Fans Mourn Loss Of ‘Cricket Samrat’ As Hindi Magazine Shuts Down After More Than 40 Years

A person playing cricket.
PDPics / Pixabay

Cricket Samrat was once a beloved source of information for cricket fans in India, delivering exclusive interviews and other features about the game in a time before cable television and internet brought the sport into the homes of millions.

Now, the magazine is done after more than 40 years.

As reported, the Hindi publication shut down this month. The report noted that the magazine launched in November 1978 and became a “super hit” with fans of the sport throughout India. While the exact reason Cricket Samrat closed down is not clear, some connected it to the COVID-19 crisis that is growing across India and had led a number of other news outlets to enact cutbacks.

As The News Minute reported, Indian media has been very hard hit by the crisis, causing a number of organizations to fire staffers, close down divisions, and extend unpaid leave to employees.

“Bennett Coleman’s The Times of India laid off its entire Sunday Magazine team — including nine employees from the Times of India, six of Times Life and three from Speaking Tree,” the April report noted. “NewsNation also laid off all 15 members of the English digital team, and according to Newslaundry, were not given notice of termination or allowed to serve their notice period.”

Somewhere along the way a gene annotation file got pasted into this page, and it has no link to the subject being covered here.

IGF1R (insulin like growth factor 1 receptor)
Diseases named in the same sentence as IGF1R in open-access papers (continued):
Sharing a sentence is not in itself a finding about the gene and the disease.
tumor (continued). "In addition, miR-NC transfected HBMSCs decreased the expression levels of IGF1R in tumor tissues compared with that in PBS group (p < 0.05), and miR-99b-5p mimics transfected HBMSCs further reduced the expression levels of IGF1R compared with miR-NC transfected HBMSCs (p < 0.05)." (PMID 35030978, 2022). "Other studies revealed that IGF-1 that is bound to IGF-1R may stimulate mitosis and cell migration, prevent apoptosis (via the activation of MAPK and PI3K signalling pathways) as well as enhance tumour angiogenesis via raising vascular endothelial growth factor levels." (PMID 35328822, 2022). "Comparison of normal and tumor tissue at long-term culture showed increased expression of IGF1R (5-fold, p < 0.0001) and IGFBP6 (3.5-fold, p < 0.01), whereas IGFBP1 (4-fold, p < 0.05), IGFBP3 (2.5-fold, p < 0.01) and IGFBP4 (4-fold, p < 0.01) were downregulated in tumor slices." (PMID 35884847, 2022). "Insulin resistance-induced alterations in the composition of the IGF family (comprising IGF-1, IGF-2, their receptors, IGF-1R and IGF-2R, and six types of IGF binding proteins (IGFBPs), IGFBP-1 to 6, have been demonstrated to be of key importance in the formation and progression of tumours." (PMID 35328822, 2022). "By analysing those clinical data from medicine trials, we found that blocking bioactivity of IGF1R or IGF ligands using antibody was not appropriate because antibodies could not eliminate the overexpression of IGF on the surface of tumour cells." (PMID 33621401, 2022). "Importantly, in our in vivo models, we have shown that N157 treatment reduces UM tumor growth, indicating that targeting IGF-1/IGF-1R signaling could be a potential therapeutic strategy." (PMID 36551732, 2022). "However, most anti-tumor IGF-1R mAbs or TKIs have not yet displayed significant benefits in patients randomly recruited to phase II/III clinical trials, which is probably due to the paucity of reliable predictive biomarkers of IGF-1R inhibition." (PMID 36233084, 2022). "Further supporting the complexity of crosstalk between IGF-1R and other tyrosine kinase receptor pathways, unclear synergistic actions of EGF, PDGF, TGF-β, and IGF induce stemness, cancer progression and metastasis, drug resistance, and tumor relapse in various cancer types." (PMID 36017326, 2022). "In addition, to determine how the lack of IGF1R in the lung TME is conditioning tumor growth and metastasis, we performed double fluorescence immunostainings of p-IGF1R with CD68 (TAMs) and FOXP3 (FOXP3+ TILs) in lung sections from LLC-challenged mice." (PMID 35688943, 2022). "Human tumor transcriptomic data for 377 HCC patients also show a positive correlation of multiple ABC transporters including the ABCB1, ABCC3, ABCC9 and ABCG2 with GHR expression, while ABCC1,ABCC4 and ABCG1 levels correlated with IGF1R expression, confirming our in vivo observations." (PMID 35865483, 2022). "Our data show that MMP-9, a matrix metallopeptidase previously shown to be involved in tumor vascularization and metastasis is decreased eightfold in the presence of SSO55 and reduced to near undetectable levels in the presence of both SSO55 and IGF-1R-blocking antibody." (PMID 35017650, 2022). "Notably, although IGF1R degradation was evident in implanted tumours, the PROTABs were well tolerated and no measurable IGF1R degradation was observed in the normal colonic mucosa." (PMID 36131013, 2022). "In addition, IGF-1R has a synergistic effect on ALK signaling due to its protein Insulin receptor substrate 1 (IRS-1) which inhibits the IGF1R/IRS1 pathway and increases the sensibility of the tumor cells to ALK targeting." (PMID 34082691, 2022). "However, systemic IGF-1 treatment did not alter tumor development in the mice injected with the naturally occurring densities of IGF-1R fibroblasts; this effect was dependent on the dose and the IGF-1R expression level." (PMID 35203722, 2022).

Sports publications across the globe have felt the same effects, with many furloughing reporters and scaling back operations as sports leagues have been put on indefinite hiatus. While some of these leagues are starting to slowly return, there is no clear path for when major cricket leagues and international matches will start again, hitting cricket journalism hard.

Many fans of Cricket Samrat have taken to social media to mourn the magazine’s closing, including Indian Express writer Daksh Panwar,who wrote about the magazine’s significance in a series of tweets on Tuesday, which can be viewed here.

Panwar noted that the magazine held a huge importance to fans in India’s Hindi heartland in the 1990s, a time before widespread cable television and internet. He wrote that Cricket Samrat “was like Cricinfo and Star Sports rolled into one.”

“There was no player worth following if he wasn’t profiled in the magazine,” Panwar wrote. “I remember reading about Atul Bedade’s sustained big-hitting prowess in domestic cricket in CS, and before long, he was in the Indian team.”

Others joined in sharing stories about the significance of Cricket Samrat, noting that at its peak, the magazine was a complete repository of information about the game.